When diving into the world of mathematics and computer science, we often encounter sequences of numbers arranged in a particular order. Two terms frequently used in this context are “non-decreasing order” and “increasing order.” Although they might sound similar at first glance, they hold subtly different meanings that can significantly impact the interpretation of data, algorithms, and mathematical proofs. Let’s demystify these terms to understand their distinct uses and implications.

#### Increasing Order: A Strict Progression

A sequence of numbers is said to be in **increasing order** when each number is strictly greater than the one preceding it. This means that no two consecutive numbers in the sequence can be the same; each must be larger than the previous. The emphasis here is on the word “strictly,” which indicates that the progression must always ascend without repetition.

For example, the sequence 3, 7, 11, 18 is in increasing order. Each number moves up without any plateaus. However, the moment we encounter a sequence like 3, 7, 7, 18, the criteria for increasing order are violated because the sequence does not strictly ascend (due to the repetition of 7).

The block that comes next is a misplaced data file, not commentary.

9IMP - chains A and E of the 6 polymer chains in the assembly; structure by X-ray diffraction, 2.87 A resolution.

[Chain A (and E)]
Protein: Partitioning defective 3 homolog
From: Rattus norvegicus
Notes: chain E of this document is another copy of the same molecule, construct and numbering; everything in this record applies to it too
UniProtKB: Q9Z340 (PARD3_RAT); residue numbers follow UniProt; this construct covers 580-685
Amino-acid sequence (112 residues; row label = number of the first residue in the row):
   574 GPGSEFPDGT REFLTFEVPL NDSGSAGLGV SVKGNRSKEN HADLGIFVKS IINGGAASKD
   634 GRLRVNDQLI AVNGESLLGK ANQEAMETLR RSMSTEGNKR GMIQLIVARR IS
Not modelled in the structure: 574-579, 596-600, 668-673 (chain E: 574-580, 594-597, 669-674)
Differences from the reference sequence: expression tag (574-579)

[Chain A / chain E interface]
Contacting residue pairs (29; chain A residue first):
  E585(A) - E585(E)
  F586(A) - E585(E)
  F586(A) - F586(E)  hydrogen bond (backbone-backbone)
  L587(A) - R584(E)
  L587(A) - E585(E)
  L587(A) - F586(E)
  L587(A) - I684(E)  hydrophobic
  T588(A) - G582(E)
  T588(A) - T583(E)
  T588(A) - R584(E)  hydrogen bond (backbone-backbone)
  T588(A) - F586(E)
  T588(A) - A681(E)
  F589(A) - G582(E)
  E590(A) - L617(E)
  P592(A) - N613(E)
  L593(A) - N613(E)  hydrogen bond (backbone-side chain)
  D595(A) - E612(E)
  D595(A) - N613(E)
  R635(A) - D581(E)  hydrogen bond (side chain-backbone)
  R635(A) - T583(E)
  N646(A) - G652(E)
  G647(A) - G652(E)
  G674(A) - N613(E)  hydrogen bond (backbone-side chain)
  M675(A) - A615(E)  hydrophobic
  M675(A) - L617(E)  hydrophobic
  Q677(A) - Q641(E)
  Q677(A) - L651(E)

#### Non-Decreasing Order: A Gentle Climb

In contrast, a sequence is in **non-decreasing order** if each number is greater than or equal to the one before it. This definition relaxes the strictness found in increasing order by allowing consecutive numbers to be equal. The critical point here is the allowance for equality, ensuring that the sequence does not descend but can maintain a steady level before possibly ascending again.

A perfect illustration of a non-decreasing sequence is 5, 8, 8, 13, where the sequence does not decrease at any point, although it plateaus at 8. This flexibility makes the term “non-decreasing” particularly useful in mathematical and computational contexts where such plateaus are significant and permissible.